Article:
Shoshana Hebshi by Shoshana Hebshi

Go faster to get faster. Sounds appropriate, right? The short answer is yes. The long answer, however, is more complicated.

I recently listened to a podcast interview with Mark Sisson, a former elite runner and triathlete who retired early after succumbing to poor health and injury. He also revamped his training program to include more rest and interval workouts.

In Sisson’s heyday, it was believed that training more equaled training better. But what wasn’t emphasized was the quality of those miles and how to maximize the time spent training for optimal performance. Workouts were focused on maximizing distance and time rather than boosting particular aspects of the cardiovascular system.

“I was performing well, but I was falling apart on the inside,” Sisson explained on the podcast. He retired at the age of 29—early for an endurance athlete, whose peak would normally occur in the mid-30s.

After retirement, Sisson, who also created the popular health and fitness blog, changed his routine to find ways to remain strong, healthy and fit without having to “put so much effort and time into getting there.” His training strategy became less concerned with putting in the time and instead focused on changing the intensity. By adding one to two high-intensity workouts per week, Sisson discovered he could effectively maintain his strength and fitness.

“I can stay as fit or fitter than I was when I was racing,” he said.

In cycling, this is as true as in any endurance sport. You have to put in hard effort to reap the benefit of getting stronger and faster.

Keep this one rule in mind: Your intervals are going to be hard. If they don’t feel really challenging, you’re not going hard enough. As my triathlete husband likes to say, intervals should make you feel like you never want to do that workout again, ever, in your life.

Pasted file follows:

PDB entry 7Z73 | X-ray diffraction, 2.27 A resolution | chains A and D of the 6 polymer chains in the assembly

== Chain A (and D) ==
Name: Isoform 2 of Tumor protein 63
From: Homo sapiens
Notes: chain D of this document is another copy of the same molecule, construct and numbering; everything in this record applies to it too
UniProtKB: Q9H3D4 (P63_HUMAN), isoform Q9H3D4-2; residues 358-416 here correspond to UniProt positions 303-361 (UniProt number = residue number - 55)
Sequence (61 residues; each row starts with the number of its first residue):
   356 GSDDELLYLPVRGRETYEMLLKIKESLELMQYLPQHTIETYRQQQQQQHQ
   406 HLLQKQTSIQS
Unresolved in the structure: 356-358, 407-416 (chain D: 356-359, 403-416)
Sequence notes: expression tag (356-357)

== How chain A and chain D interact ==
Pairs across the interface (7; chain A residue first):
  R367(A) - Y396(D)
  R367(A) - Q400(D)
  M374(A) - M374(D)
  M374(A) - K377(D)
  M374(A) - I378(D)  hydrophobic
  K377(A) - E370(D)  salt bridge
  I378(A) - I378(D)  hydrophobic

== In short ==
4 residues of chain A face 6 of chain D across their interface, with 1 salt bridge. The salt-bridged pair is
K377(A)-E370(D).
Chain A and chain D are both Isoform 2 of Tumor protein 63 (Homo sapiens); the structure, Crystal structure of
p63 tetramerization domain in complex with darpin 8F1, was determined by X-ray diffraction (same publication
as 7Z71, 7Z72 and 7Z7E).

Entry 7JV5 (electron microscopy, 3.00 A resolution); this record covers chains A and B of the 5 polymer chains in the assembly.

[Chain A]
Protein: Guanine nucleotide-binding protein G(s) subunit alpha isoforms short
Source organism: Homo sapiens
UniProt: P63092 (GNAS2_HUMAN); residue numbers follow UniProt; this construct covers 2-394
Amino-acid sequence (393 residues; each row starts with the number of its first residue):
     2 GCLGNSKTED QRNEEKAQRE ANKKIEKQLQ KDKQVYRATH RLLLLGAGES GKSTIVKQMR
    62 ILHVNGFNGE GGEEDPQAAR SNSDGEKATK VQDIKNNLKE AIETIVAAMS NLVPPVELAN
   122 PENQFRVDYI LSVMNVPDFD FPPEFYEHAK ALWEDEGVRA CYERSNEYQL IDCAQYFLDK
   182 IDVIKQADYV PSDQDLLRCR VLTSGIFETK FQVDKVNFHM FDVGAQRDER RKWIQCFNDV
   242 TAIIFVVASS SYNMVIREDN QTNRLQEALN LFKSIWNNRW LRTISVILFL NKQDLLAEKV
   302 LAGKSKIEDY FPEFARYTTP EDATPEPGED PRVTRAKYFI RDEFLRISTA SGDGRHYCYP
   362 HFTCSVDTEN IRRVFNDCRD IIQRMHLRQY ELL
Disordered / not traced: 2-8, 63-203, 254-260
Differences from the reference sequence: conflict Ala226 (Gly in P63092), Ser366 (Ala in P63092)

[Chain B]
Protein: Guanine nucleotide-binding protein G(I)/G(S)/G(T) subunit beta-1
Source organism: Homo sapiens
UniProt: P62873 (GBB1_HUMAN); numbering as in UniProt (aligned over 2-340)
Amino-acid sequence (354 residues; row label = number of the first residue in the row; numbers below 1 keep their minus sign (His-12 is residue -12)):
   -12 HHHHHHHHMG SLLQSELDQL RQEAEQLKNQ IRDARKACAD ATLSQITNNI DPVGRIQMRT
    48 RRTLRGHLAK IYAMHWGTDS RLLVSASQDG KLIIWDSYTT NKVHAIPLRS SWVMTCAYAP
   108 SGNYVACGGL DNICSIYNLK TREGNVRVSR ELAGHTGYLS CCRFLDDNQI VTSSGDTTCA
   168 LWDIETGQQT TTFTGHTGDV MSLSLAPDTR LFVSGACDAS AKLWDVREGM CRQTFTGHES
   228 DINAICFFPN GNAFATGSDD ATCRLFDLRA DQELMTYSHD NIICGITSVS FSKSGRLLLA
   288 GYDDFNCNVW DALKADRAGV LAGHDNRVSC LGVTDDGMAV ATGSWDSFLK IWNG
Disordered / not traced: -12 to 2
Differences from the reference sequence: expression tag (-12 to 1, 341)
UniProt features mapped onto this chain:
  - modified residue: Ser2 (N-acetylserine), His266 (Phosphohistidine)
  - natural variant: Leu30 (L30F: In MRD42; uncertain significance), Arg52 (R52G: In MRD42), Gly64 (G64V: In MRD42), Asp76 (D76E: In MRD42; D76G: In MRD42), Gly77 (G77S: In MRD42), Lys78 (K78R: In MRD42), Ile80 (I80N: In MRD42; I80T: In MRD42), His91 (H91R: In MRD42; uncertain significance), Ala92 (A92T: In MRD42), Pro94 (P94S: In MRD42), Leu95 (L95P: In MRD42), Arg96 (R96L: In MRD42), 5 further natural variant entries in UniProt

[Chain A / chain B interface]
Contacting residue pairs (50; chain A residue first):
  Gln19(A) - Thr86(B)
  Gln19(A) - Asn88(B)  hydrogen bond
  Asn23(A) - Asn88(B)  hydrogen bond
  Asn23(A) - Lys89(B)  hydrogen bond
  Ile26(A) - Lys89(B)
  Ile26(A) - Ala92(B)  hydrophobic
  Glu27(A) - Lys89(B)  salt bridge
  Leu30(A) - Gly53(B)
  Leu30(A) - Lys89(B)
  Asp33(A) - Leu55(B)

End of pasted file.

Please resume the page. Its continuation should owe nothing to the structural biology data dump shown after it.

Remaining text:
Interval Training

But you get over it, and you will do it again, because you will quickly notice improvement in your strength and stamina.

If you’re training with a heart-rate monitor or a power meter, you’ll want to be in low zone 4 for your hard intervals.

Here’s a sample 60-minute workout that is great for those who have already developed a solid base fitness:

Cycle for 30 minutes easy (zone 2)

Toward the end of the 30 minutes, start ramping up the effort into zone 3.

Minutes 30-35: Crank it up to zone 4.

Minutes 35-40: Do an easy recovery spin.

Minutes 40-45: Zone 4.

Minutes 45-50: Do an easy recovery spin.

Minutes 50-55: Zone 4.

Minutes 55-60: Do an easy recovery spin.

As fitness improves, more intervals can be added the time of the intervals can be increased by 10 seconds. I find that five-minute intervals are long enough to get the heart rate up and sustain it for a prolonged effort.

Intervals can be done on the bike trainer or on the road. If you do go outside for the workout, find a road that is long and flat and without signal lights that will interrupt your efforts.

Keep track of your progress to notice how quickly your bike fitness improves.


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